Controlling their future.
Developing the ability to control behaviour according to.
social norms and taking responsibility.
Meeting the challenges of supportive care in reality.
The importance of a working philosophy and physical.
6. Getting on With Life During Treatment .
Challenges facing adolescents with cancer.
Body image and sense of self challenges.
Peer relation challenges.
Family relation challenges.
Sexual health challenges.
Education and employment challenges.
Getting on with life.
Hoping for the best.
Having the right attitude.
Knowing what to expect.
Making some sense out of a bad situation.
Taking one day at a time.
Taking time for yourself.
Implications for health professionals.
7. End of Treatment Issues: Looking to the Future .
Nelia Langeveld and Julia Arbuckle.
The ongoing support needs of young people finishing.
Trajectory of need.
Re-establishing an individual, social, and sexual identity.
Establishing a new identity.
Renegotiating relationships with family and friends.
Illustration of negotiating relationships.
Re-engaging with life after treatment by occupying time.
with meaningful activity.
Coping with the after-effects of treatment.
Being a cancer survivor.
The need for aftercare.
Models of follow-up care.
The transition process.
A Young Person’s Experience : Life After Treatment.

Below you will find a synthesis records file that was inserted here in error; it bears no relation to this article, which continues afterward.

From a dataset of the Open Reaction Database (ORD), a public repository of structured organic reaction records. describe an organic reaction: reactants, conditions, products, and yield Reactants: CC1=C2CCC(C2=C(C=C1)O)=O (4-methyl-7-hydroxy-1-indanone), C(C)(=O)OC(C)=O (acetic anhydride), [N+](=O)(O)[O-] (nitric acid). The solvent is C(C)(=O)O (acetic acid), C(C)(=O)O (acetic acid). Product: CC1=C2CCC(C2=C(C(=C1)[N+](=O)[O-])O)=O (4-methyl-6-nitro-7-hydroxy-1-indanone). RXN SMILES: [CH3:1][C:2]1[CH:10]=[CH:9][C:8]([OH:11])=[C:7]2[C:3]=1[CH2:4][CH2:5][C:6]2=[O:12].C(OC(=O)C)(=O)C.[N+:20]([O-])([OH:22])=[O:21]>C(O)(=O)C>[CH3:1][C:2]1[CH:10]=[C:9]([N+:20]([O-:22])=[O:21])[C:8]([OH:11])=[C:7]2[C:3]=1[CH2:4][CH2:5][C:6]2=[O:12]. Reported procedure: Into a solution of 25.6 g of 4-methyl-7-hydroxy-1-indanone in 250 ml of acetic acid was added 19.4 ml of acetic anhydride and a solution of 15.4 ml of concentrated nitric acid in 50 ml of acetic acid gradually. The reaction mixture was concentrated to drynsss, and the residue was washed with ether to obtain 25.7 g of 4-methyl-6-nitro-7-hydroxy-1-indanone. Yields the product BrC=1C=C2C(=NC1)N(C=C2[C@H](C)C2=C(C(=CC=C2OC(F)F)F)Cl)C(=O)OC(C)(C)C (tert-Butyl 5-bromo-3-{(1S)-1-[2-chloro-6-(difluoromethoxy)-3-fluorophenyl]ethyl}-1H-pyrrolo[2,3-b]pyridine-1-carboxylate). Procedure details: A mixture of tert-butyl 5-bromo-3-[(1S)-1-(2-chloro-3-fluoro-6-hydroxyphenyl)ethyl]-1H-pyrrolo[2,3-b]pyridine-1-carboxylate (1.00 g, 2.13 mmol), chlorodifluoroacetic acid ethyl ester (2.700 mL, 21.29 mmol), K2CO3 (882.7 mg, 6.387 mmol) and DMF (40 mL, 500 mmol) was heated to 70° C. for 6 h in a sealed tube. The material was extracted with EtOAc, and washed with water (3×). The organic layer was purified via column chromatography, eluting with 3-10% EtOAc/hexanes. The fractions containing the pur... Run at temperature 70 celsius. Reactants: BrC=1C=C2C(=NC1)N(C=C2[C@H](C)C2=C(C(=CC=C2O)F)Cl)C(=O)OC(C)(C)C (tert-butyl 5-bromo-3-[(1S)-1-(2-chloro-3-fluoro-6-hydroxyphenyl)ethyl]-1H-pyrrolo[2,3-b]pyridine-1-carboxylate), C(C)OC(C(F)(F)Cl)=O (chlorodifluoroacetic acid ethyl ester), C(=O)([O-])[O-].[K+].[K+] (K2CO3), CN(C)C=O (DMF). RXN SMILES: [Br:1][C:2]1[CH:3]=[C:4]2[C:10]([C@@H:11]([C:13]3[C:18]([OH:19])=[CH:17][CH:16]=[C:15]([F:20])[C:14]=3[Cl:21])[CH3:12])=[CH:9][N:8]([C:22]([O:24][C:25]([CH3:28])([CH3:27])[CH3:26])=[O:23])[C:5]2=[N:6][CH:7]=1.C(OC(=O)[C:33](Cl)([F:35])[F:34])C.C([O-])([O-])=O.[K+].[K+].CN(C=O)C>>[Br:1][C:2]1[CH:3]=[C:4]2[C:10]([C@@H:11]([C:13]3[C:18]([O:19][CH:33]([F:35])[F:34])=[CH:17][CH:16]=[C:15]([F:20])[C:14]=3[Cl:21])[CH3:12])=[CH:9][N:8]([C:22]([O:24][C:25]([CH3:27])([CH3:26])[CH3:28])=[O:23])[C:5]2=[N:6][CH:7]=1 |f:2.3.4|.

or Chemotherapy Saves the Lost Boy .
8. Long-term Effects of Cancer Treatment .
Gill Levitt and Debra Eshelman.
Physical late effects.
Pubertal development and fertility.
Radiation and SMNs.
Chemotherapy and SMNs.
Genetic factors and SMNs.
Psychosocial late effects.
Illicit drug use.
Occupational and insurance status.
Delivery of care.
9. Palliation and End of Life Care Issues .
Maggie Bisset, Sue Hutton, and Daniel Kelly.
The importance of experience.
Constructions of palliative care.
Defining palliative care.
Palliative care for whom?.
What we mean by palliative care.
The search for meaning.
Working with the search for meaning.
Practice and challenges in palliative care.
‘Why me man?’.
‘Don’t tell him he’s dying’.
‘My pain’s no better . . . you’re rubbish you are!’.
Near the end of life.
Recognising when death is likely.
Place of death.
Fundamental aspects of care.
Is there meaning in bereavement?.
Common occurrences in bereavement.
Having a hiding place.
Completing the construction of palliative care.
10. Building a Culture of Participation: Young People’s Involvement.
in Research .
Setting the scene.
Drivers towards increased participation of young people.
Why participation is important.
Levels of participation.
Young people as partners in research.
Consulting with young people.
Young people as collaborators in research.
Methodologies used to facilitate participation in research.
11. Developing an Integrated Approach to the Care of Adolescents.
and Young Adults with Cancer .
Daniel Kelly and Faith Gibson.
Putting service developments into context.
Contributing to the evidence base.
Issues around diagnosis.
Delay in diagnosis.
Impact of a cancer diagnosis.
Impact on the family.
Supporting young people at diagnosis.
Delivering appropriate care.
The treatment phase.
Where should care be delivered?.
Helpful and unhelpful ways of communicating.
Creating the right environment for care.
Supporting young people during treatment.
Role and significance of family members.
The need for continuing care.
Supporting young people after treatment.
Towards an integrated approach to TYA cancer care.
Useful Contacts .